Little did I think, some thirty years ago, when I received a copy of the first edition of this grand work, that I should be one day entrusted with the difficult but glorious task of supervising the third edition. When the first edition of the Book of Ser Marco Polo reached "Far Cathay," it created quite a stir in the small circle of the learned foreigners, who then resided there, and became a starting-point for many researches, of which the results have been made use of partly in the second edition, and partly in the present. The Archimandrite Palladius and Dr. E. Bretschneider, at Peking, Alex. Wylie, at Shang-hai friends of mine who have, alas ! passed away, with the exception of the Right Rev. Bishop G. E. Moule, of Hang-chau, the only survivor of this little group of hard-working scholars, were the first to explore the Chinese sources of information which were to yield a rich harvest into their hands.

When I returned home from China in 1876, I was introduced to Colonel Henry Yule, at the India Office, by our common friend. Dr. Reinhold Rost, and from that time we met frequently and kept up a correspondence which terminated only with the life of the great geographer, whose friend I had become. A new edition of the travels of Friar Odoric of Pordenone,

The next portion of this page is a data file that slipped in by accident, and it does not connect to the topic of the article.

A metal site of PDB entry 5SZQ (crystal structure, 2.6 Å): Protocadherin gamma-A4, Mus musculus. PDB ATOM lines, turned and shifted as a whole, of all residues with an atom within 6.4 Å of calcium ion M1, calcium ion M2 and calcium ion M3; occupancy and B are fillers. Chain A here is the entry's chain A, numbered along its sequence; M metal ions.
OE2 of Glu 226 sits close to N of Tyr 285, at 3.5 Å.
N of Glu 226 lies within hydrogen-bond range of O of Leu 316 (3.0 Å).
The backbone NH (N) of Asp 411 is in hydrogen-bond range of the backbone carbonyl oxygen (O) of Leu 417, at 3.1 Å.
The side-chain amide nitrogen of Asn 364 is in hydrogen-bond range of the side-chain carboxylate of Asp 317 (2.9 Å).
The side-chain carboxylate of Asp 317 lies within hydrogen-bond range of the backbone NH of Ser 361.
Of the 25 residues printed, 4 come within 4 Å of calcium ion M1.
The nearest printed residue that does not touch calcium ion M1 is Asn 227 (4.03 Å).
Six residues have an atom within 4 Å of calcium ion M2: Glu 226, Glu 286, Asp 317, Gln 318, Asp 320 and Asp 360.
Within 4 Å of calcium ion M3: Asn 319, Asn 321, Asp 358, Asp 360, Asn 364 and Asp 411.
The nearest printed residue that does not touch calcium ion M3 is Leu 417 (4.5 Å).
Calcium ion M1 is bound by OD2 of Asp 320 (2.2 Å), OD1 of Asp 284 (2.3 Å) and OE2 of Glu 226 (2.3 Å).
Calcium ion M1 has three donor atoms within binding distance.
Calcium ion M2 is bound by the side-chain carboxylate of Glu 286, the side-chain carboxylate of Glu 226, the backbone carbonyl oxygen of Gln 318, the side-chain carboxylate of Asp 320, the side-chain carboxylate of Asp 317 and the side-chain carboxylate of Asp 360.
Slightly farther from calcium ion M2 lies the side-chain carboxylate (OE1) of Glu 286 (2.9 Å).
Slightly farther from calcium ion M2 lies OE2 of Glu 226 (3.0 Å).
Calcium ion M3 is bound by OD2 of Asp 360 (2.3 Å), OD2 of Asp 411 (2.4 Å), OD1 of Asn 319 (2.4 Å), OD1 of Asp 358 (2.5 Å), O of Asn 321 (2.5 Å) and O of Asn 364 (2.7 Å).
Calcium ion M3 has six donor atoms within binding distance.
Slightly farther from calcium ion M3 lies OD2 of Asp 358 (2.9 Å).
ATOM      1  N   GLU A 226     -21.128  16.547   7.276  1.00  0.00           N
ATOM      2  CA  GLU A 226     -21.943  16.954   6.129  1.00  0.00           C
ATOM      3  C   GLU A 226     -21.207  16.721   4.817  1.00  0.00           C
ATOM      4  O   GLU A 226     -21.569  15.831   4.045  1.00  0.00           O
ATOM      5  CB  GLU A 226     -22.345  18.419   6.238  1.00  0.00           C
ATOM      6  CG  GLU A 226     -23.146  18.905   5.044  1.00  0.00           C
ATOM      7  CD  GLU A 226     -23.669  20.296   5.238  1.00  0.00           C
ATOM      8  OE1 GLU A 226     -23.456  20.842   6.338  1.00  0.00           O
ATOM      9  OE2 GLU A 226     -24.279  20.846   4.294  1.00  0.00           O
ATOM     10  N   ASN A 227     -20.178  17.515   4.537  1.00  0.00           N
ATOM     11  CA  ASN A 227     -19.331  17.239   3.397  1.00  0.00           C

Vlll PREFACE TO THIRD EDITION

our "mutual friend," in which Yule had taken the greatest interest, was dedicated by me to his memory. I knew that Yule contemplated a third edition of his Marco Polo, and all will regret that time was not allowed to him to complete this labour of love, to see it published. If the duty of bringing out the new edition of Mat'co Polo has fallen on one who considers himself but an unworthy successor of the first illustrious commentator, it is fair to add that the work could not have been entrusted to a more respectful disciple. Many of our tastes were similar ; we had the same desire to seek the truth, the same earnest wish to be exact, perhaps the same sense of humour, and, what is necessary when writing on Marco Polo, certainly the same love for Venice and its history. Not only am I, with the late Charles Schefer, the founder and the editor of the Rectieil de Voyages et de Documents pour servir a l Histoire de la Geographic depuis le XIII^ jusquct la fin du XVI ^ Steele, but I am also the successor, at the Ecole des langues Orientales Vivantes, of G. Pauthier, whose book on the Venetian Traveller is still valuable, so the mantle of the last two editors fell upon my shoulders.

I therefore, gladly and thankfully, accepted Miss Amy Frances Yule's kind proposal to undertake the editorship of the third edition of the Book of Ser Marco Polo, and I wish to express here my gratitude to her for the great honour she has thus done me.*

Unfortunately for his successor, Sir Henry Yule, evidently trusting to his own good memory, left but few notes. These are contained in an inter- leaved copy obligingly placed at my disposal by Miss Vule, but I luckily found assistance from various other